Remember that time that the NRA scheduled a tweet to go out asking a benign question of their followers? Only to have the tweet cause a massive uproar due to the fact that a shooting had occurred in a theater in a Denver suburb?
Obviously, the organization removed the tweet, but a check of the scheduled content might have avoided this all-together.
How To Avoid This
I would never advocate against using social media scheduling tools. They are very helpful and can take an immense load off your team. However, use them cautiously. Check your scheduled content each day to ensure that it is still appropriate.
12) Not Properly Securing Your Social Media Accounts
Weak passwords are a big problem in social media and choosing a weak password for your social accounts is just asking to be hacked. But there are additional security problems beyond just weak passwords. Issues that include:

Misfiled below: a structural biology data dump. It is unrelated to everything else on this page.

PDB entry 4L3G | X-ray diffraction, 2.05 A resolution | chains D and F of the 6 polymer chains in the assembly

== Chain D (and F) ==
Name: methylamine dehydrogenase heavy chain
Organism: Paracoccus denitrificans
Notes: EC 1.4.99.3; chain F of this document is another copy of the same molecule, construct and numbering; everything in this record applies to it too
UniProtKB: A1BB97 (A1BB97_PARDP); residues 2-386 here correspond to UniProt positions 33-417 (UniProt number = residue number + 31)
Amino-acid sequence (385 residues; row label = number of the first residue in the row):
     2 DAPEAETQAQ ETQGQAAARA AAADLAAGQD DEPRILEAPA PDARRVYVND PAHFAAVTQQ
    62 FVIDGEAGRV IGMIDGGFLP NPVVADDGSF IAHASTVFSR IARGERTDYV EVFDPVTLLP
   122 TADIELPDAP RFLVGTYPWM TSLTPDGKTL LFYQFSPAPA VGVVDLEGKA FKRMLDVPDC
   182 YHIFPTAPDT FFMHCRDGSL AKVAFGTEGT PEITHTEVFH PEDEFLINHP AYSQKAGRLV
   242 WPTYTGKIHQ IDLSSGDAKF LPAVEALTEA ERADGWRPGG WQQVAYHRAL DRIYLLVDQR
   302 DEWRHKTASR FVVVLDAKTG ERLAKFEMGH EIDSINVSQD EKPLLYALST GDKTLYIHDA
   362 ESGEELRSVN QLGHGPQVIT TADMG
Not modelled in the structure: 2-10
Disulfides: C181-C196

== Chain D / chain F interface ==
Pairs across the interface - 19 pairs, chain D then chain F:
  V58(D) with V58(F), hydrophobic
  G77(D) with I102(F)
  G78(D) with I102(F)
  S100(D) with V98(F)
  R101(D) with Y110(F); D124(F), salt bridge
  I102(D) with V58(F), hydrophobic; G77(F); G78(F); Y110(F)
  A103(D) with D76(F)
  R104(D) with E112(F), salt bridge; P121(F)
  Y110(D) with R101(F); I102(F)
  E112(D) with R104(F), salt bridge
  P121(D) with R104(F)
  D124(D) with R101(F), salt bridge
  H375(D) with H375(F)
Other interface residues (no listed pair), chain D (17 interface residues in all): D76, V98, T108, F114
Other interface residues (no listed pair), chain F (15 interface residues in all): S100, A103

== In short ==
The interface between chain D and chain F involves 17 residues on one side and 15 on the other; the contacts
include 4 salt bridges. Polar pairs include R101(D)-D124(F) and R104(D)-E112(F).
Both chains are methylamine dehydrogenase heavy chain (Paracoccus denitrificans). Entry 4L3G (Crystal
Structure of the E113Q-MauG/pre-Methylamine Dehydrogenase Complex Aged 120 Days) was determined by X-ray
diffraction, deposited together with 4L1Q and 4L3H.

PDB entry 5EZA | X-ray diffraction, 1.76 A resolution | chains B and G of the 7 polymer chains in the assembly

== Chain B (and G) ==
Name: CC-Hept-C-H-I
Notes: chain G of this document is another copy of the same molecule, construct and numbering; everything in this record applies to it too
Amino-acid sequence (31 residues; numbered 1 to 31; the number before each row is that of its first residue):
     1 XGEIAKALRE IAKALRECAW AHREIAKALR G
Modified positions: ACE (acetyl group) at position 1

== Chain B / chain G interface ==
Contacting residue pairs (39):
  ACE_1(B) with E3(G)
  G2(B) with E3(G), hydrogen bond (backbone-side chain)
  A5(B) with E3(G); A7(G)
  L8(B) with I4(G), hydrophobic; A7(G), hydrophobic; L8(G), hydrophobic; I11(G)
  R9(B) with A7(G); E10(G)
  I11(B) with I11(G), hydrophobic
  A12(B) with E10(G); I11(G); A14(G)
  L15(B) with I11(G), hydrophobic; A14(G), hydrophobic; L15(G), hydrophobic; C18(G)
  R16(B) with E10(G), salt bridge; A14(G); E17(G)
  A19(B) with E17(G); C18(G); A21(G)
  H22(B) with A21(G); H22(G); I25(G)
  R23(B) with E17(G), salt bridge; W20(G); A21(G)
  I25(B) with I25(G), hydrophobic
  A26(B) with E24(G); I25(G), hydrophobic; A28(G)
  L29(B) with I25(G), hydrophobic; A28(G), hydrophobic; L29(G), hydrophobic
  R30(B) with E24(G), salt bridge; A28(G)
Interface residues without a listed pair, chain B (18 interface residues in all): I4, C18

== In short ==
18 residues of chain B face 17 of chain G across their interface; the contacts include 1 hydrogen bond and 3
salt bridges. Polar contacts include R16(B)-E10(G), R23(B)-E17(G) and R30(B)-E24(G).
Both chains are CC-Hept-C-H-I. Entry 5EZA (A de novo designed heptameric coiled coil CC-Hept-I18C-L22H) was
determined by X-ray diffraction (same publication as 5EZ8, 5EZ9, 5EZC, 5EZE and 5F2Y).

- Neglecting to change your social passwords when someone leaves your company
- Employees using public Wi-Fi without also using a VPN tool to secure their network connection
- Employees leaving their browsers open and walking away from their unlocked computers
- Allowing applications to have access to your social channels without periodically reviewing their security levels.
Look, if McDonald’s can be hacked, then it’s likely your brand can be hacked. Remember this example of the McDonald’s channel tweeting a political message berating Donald Trump?
How To Avoid This
Protect your social media passwords and access. Review the access to your channels quarterly and be sure to remove people when they leave your organization.
Take social media security seriously.
There you have it! 10+ surefire ways for organizations to fail at social media. Have other suggestions to add to the list? Feel free to leave them in a comment!